Ask any automotive enthusiasts what the BMW logo is supposed to depict and you'll likely hear a spinning propeller blade set against a blue sky background. That answer is universally accepted but, as it turns out, is completely wrong.

The BMW logo is widely accepted as a throwback to the days when Bayerische Motoren Werke produced airplane engines, but BMW's roundel actually has nothing to do with the company's aviation roots.

Thanks to a trip to the BMW Museum in Munich, The New York Times discovered the BMW logo is actually based on the colors of the Free State of Bavaria, not a spinning airplane propeller. As it turns out, the association between the logo and an airplane propeller stems from a 1929 advertisement - a full 12 years after the logo was trademarked.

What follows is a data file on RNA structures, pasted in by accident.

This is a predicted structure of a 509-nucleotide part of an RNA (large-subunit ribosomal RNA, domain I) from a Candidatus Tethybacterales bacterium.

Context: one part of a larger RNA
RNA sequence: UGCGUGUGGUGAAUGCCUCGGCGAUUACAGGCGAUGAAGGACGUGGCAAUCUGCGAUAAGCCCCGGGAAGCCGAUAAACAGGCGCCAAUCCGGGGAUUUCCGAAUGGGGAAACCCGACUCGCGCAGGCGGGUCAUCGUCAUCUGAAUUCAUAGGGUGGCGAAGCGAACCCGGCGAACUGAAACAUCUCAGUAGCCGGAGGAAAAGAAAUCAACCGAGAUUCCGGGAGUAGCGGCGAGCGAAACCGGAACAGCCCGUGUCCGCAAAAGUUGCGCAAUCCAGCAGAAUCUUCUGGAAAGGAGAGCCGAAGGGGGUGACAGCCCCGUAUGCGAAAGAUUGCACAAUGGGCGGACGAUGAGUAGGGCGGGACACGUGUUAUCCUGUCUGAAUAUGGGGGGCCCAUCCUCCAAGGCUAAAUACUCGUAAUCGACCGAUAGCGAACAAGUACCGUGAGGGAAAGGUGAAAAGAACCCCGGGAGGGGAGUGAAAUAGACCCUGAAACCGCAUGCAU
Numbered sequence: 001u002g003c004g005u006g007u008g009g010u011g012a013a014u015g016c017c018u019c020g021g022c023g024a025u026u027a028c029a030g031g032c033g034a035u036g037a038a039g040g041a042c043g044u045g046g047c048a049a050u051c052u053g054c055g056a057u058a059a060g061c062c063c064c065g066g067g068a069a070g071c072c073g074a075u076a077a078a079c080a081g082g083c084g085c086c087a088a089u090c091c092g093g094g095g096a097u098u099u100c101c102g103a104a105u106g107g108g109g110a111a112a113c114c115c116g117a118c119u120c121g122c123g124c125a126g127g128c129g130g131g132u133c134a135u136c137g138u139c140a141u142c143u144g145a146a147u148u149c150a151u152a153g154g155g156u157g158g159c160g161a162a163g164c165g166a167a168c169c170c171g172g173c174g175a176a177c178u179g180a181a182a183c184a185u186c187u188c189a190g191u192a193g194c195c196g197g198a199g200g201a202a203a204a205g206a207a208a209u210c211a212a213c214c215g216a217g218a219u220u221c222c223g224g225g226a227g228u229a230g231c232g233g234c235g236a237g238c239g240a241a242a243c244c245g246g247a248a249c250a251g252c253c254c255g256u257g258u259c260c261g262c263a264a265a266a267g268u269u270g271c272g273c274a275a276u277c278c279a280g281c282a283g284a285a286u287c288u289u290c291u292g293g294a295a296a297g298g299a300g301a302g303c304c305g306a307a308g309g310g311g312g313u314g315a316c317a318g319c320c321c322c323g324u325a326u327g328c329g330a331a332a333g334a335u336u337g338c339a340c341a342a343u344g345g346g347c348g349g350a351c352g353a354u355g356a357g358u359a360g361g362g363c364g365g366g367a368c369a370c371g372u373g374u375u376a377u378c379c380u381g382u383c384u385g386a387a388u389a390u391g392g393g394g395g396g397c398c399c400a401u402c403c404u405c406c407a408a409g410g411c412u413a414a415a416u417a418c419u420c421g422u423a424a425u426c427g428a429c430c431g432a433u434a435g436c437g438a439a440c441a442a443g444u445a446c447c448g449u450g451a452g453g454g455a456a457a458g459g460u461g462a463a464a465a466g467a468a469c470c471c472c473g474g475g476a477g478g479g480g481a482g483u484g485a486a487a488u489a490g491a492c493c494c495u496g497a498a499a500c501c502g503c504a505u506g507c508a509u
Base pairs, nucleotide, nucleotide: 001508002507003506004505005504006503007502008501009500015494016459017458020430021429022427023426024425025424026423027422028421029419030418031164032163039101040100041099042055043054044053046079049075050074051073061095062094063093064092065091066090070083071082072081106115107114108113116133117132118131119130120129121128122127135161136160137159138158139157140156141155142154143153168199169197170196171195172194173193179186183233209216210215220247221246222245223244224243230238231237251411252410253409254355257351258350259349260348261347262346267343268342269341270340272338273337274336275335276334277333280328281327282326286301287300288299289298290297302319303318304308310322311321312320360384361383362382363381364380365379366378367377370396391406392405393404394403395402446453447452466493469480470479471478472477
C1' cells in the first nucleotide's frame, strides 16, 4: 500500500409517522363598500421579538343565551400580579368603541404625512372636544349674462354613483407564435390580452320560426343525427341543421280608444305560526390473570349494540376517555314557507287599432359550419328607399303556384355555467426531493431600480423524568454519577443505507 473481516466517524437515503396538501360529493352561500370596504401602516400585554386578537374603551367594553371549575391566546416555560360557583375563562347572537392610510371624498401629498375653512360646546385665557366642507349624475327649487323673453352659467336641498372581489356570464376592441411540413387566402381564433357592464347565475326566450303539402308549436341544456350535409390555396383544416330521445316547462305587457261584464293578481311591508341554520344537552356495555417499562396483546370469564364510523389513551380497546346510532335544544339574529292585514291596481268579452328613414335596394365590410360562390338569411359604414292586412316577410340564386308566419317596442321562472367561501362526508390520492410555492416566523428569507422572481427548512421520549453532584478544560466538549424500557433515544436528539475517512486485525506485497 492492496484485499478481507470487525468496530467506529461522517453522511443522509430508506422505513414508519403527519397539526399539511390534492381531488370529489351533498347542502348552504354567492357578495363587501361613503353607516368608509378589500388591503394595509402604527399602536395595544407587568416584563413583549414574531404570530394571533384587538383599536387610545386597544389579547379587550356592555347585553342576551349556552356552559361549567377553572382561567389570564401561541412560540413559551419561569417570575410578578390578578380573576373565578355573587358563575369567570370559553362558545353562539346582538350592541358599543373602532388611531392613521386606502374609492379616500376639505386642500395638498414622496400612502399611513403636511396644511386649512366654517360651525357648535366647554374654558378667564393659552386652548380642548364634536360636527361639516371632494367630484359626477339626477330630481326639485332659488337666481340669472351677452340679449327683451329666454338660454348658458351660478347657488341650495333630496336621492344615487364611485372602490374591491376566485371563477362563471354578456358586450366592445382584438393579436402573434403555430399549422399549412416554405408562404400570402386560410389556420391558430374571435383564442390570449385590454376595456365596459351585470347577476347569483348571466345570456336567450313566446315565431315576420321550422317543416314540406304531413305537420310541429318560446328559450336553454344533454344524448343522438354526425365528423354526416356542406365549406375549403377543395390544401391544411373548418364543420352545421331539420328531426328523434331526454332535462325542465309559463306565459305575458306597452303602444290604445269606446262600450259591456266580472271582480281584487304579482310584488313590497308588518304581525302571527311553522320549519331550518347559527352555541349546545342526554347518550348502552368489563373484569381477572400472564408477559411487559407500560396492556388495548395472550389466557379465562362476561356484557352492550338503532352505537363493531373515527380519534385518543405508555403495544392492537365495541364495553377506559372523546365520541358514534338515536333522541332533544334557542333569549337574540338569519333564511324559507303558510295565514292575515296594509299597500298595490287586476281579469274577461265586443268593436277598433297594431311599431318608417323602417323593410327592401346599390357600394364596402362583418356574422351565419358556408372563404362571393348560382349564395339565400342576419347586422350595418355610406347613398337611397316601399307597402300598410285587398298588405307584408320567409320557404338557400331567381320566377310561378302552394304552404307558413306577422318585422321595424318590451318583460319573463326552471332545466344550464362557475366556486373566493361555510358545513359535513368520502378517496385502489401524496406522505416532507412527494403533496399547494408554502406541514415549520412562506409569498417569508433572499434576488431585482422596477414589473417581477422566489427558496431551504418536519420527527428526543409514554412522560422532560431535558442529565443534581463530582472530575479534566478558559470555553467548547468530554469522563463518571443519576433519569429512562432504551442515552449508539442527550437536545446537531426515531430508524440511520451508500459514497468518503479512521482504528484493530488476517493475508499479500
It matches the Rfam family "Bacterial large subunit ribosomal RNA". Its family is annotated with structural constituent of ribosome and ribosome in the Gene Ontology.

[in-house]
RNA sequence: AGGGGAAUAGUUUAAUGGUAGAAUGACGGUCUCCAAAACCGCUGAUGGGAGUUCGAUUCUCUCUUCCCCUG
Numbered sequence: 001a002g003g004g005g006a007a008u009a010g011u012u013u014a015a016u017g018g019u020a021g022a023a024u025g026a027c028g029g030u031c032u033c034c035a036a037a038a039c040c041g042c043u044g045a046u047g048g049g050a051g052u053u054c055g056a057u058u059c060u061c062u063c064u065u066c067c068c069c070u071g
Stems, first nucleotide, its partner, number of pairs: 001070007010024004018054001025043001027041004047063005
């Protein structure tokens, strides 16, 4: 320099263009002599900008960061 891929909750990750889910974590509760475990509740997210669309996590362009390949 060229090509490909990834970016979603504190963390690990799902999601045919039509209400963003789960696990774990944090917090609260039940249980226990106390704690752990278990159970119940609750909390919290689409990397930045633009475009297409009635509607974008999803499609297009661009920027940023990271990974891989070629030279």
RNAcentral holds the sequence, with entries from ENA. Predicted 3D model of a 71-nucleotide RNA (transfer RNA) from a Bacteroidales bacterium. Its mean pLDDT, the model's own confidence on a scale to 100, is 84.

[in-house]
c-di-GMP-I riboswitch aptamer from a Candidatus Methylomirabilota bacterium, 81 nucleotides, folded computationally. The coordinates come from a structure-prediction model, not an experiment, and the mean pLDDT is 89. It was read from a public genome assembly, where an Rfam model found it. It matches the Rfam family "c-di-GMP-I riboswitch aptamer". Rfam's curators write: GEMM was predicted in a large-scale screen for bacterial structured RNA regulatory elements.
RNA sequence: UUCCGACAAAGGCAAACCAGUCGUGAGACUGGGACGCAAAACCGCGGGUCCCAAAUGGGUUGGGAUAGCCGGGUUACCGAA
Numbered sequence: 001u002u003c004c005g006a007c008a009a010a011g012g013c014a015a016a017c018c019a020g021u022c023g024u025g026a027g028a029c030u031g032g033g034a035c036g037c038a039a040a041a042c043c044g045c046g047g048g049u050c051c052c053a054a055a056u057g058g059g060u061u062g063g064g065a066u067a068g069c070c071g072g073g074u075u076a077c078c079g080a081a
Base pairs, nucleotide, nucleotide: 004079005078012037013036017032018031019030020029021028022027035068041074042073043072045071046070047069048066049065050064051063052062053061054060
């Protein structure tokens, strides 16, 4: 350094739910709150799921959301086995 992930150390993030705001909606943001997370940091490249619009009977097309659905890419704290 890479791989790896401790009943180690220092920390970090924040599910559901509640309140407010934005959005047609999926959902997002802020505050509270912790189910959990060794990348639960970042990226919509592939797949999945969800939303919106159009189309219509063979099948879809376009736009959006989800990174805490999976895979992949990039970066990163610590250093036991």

"The design was not in any way connected with aircraft engines or propellers," according to a history published on BMW Motorrad UK. "The idea that the blue and white had anything to do with spinning propellers comes from a 1929 advertisement, which featured aircraft with the image of the roundel in the rotating propellers."

The BMW logo was actually created in 1917 as a tribute to the Free State of Bavaria. However, at the time it was illegal to use national symbols in commercial trademarks, hence the opposite order of the white and blue quadrants.

Making everything official, BMW North America spokesman Dave Buchko has confirmed the logo is not based on a spinning airplane propeller, but rather the colors of the Free State of Bavaria. Kind of makes you feel like up might actually be down, no?